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PBCore in Use
Applying PBCore: Case Examples
of the Elements in Use

NPR (National Public Radio)
& PRSS ContentDepot (Public Radio Satellite Service)

PBCore Integration

Other Case ExamplesOther Case Examples




Summarized from the PRSS website...

The Public Radio Satellite System® (PRSS) is the distribution network through which thousands of hours of news, music, and specialized audience programming are delivered every year to public radio stations throughout the United States. The PRSS is designed for those seeking to distribute or receive public radio content via a reliable, high-quality delivery system.

Managed by NPR Distribution, the PRSS is a cooperative enterprise. Each Participating Station is a stakeholder in the collective assets of, and services provided by, the satellite system. Interconnected stations own their own downlink and uplink equipment. The satellite transponder capacity, as well as the national operating system equipment located in Washington, are owned by the Public Radio Satellite Interconnection System Charitable Trust. Today, the PRSS includes more than 400 downlinks, and over 250 program producers and distributors. Many additional stations also receive programming sent over the satellite through local connections with downlink stations. Located at NPR headquarters in Washington, DC, the Network Operations Center (NOC) is the control and routing center for audio and data transmissions as well as the master uplink for PRSS programming.

The PRSS ContentDepot takes advantage of technological innovations to streamline how stations and producers select, send, acquire, and automate programming. The ContentDepot moves the PRSS distribution system from exclusively real-time to a subscription-based system for both live and pre-produced broadcasts. The ContentDepot continues to incorporate satellite distribution, still a cost-effective and reliable means of delivering high-quality, real-time audio programming to a national network of radio stations. The ContentDepot also provides alternative distribution methods that give stations flexibility in receiving and storing programs and other information from the PRSS.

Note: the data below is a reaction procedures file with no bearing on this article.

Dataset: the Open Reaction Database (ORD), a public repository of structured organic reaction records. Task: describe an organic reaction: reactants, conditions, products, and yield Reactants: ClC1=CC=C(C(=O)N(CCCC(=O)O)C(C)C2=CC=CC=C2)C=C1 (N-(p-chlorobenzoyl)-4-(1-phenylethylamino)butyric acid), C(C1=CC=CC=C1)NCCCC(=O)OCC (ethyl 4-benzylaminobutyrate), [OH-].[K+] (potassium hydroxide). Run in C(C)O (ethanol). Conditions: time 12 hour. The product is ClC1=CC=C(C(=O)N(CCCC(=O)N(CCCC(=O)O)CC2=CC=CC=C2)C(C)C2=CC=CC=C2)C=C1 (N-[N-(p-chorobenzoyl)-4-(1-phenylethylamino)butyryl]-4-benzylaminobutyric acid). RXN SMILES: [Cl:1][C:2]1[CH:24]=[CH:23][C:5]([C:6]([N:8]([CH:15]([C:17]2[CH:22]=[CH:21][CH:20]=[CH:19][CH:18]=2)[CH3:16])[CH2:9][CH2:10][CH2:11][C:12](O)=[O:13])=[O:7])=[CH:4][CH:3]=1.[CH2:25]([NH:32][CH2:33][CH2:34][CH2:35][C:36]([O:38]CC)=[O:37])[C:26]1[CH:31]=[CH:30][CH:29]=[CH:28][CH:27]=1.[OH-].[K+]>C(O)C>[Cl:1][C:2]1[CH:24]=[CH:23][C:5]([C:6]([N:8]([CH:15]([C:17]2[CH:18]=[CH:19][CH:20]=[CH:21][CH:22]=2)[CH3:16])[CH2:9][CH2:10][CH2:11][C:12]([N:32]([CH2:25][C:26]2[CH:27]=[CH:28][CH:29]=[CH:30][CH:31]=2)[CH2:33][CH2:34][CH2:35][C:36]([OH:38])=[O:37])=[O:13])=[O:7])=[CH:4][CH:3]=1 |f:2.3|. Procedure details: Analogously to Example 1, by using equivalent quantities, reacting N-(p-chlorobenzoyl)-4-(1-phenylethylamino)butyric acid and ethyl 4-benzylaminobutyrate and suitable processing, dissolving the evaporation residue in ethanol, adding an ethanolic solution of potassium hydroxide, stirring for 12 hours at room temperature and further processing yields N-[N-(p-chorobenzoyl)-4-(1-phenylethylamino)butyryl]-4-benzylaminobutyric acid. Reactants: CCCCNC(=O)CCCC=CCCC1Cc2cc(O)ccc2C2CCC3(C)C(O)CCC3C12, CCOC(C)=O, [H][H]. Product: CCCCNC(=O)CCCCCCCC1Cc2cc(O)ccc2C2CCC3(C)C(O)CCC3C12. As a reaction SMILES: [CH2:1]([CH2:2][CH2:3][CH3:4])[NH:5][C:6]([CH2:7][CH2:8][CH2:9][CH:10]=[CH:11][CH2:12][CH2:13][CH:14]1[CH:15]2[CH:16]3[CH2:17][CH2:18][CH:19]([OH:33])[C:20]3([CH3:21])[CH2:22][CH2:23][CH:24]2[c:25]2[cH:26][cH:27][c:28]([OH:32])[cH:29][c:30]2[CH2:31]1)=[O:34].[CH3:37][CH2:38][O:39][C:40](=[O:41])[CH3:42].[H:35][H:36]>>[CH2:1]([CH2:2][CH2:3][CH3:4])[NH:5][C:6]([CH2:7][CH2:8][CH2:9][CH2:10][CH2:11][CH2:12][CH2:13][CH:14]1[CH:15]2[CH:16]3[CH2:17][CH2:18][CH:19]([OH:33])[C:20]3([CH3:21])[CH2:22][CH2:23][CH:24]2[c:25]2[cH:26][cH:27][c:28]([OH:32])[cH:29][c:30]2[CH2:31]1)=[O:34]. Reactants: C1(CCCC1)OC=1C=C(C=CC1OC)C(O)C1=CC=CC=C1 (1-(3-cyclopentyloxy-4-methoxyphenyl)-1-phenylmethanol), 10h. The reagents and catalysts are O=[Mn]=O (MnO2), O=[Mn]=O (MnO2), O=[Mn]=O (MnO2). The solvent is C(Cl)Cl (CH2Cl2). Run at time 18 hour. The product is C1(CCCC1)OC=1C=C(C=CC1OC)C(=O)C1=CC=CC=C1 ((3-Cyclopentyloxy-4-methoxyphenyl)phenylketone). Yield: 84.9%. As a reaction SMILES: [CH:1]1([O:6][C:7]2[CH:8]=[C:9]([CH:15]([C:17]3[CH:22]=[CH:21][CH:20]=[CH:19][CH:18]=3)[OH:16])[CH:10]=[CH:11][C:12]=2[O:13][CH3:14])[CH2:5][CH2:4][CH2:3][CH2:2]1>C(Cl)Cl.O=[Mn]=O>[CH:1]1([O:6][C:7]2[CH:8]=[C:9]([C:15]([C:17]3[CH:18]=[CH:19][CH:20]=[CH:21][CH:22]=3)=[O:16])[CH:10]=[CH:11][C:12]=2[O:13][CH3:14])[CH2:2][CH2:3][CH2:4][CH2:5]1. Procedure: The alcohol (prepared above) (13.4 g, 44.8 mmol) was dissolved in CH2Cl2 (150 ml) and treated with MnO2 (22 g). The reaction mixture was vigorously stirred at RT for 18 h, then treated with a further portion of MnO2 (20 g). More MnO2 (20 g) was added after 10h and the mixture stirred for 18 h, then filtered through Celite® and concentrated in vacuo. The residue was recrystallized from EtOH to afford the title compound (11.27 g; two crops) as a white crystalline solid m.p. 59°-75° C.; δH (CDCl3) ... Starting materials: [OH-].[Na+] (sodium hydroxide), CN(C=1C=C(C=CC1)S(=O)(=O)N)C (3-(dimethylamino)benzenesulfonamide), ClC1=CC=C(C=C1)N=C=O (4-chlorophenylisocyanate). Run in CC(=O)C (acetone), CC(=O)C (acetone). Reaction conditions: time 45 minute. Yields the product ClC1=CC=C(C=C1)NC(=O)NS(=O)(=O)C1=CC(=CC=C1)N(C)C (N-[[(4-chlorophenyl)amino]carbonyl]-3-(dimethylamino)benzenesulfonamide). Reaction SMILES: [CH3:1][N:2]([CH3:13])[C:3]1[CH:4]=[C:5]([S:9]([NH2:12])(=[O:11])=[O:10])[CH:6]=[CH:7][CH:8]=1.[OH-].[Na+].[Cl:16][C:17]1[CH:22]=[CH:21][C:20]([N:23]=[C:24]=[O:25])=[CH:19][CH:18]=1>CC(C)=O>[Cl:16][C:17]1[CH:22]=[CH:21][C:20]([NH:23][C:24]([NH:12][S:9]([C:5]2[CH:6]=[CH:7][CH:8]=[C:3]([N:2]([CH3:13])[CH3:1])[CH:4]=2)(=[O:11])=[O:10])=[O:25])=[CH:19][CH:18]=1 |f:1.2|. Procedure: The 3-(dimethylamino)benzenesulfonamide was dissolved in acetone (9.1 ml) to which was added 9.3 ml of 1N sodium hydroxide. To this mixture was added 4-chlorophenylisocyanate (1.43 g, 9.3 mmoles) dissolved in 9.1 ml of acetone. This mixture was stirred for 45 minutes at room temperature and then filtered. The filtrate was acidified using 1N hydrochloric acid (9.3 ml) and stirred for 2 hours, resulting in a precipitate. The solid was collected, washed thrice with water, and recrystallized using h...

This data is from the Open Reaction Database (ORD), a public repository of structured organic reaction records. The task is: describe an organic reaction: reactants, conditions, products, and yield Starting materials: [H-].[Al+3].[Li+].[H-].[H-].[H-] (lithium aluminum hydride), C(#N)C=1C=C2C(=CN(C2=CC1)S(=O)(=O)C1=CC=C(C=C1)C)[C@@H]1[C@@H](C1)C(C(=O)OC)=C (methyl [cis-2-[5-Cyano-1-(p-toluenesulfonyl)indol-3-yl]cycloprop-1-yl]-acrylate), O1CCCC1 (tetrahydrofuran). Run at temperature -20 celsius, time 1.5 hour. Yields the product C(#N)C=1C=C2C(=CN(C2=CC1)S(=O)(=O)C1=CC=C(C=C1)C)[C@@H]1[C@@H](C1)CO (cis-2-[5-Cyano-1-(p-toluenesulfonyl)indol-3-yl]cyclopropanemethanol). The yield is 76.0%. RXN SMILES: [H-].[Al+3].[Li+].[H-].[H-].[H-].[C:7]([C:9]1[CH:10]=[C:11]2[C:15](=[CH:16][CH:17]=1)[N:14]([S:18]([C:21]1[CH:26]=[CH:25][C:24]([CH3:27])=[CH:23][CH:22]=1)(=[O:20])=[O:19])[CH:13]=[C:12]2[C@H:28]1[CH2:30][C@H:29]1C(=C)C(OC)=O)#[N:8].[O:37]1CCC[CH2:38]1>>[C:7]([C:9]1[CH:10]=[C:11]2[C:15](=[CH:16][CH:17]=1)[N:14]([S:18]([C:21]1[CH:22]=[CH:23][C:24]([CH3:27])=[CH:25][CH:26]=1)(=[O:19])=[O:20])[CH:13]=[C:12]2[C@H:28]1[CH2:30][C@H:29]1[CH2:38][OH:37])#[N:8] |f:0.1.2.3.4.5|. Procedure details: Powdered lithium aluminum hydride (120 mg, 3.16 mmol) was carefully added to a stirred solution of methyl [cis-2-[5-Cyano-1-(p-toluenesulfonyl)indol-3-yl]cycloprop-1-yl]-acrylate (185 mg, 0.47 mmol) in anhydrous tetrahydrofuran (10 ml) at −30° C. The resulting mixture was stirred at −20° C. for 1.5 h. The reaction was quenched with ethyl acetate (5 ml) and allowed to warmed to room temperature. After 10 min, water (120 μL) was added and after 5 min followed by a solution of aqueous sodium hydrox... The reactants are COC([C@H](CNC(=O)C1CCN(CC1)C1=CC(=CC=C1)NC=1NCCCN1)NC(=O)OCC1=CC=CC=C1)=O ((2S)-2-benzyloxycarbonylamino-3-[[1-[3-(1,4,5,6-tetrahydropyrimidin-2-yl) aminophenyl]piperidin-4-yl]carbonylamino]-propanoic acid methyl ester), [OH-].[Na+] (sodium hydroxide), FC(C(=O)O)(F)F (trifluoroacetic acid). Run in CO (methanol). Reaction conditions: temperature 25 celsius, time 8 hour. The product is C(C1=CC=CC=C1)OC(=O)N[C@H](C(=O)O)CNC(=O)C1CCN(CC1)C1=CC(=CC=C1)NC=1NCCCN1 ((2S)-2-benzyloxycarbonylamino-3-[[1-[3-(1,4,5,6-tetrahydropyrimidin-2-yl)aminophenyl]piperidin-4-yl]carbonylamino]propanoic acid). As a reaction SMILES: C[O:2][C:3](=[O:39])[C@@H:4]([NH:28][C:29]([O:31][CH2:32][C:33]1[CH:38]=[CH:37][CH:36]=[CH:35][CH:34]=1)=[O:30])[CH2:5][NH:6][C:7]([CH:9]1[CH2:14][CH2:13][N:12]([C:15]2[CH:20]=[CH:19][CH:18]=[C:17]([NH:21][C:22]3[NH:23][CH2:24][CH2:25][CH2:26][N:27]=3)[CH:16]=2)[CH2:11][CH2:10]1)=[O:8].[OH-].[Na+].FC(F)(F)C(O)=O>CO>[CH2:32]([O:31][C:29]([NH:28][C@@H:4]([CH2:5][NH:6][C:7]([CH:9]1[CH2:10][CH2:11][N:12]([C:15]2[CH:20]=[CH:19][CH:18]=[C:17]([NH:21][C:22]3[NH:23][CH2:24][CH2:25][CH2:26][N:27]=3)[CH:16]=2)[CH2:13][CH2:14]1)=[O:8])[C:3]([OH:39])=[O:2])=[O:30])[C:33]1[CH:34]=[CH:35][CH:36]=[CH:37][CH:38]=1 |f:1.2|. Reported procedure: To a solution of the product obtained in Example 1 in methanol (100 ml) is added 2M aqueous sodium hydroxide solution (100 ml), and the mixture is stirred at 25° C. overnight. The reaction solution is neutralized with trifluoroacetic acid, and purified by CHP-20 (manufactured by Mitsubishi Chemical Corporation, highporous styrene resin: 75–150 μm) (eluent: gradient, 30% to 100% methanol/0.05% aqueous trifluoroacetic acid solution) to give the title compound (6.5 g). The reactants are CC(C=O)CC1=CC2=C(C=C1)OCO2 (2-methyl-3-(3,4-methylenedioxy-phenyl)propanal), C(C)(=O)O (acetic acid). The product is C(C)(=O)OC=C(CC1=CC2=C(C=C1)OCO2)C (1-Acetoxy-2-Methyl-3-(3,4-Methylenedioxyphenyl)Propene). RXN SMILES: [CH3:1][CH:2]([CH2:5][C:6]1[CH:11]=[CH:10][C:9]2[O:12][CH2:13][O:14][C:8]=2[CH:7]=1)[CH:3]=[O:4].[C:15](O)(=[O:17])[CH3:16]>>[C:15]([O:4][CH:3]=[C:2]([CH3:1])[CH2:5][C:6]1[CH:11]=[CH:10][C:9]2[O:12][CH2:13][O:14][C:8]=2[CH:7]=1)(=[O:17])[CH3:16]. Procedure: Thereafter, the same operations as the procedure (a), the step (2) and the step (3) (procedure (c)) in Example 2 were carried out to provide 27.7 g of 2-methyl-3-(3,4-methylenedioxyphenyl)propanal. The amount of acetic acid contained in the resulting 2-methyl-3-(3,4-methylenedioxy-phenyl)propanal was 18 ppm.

Both stations and producers have identified the need for a distributed content storage and management system to enable them to operate efficiently in today's changing media environment. The ContentDepot responds to this need by providing centralized storage and program retrieval. It captures and manages not only audio content, but also associated data and metadata.

An online QuickTime video is available which summarizes the PRSS ContentDepot service...






Continuing to summarize from the PRSS website...

"Metadata" is the information, or data, that accompanies a piece of digitized content, such as a video or audio clip, graphic, or script. Examples of metadata include description, subject heading, file format, author/producer, rights holder, etc. When these fields of information use standardized vocabularies and have defined relationships, this constitutes a metadata model or dictionary, and the content can be more easily indexed, catalogued, searched, and retrieved.

Within public broadcasting, the application of a shared metadata dictionary facilitates the exchange and delivery of content and data (including both program elements and completed programs) throughout multiplatform production teams, the system of interconnected licensees and out to public broadcast and Internet constituents.

NPR Distribution and ContentDepot are participating in the CPB-funded Public Broadcasting Metadata Model Project, known commonly as PBCore. The guidelines established by PBCore create the interoperability standards required for the ContentDepot's integrated asset management network (http://www.prss.org/contentdepot/metadata_faq.cfm).

PBCore is seen as an associated data layer, complementing PRSS ContentDepot data exchanges. This data can be imported into any number of PBCore-friendly information, tracking, archiving, and production systems within a station. The goal is to repurpose already vetted and well-formed metadata wherever and however possible, with the intent to reduce data errors typically introduced through rekeying or copy/paste behavior.

Mapping PBCore to ContentDepot is currently established as a "PBCore Compliance Project" within PRSS. A preliminary mapping of early ContentDepot metadata with v1.0 of the PBCore metadata dictionary was completed. In the coming year, this mapping will be revisited and evaluated against PBCore v1.1. Once reviewed and approved by NPR, the mapping of PBCore to the PRSS ContentDepot metadata scheme will be published and made available through the PBCore website's section on metadata mappings and crosswalks (see Mapping PBCore to other Metadata Standards).

Additionally, a review of data structures between ContentDepot and PBCore will be undertaken in order to develop a specification for data interchange between the two schemas. NPR had great success while working with public radio stations and third party automation vendors in designing and implementing data interchanges. That experience will positively impact the development and implementation of PBCore data exchanges, either automated or as selected import and export functionalities.






ContentDepot Info
ContentDepot Help
Marty Bloss
Scott Bridgewater
PRSS ContentDepot website




Other Case ExamplesOther Case Examples


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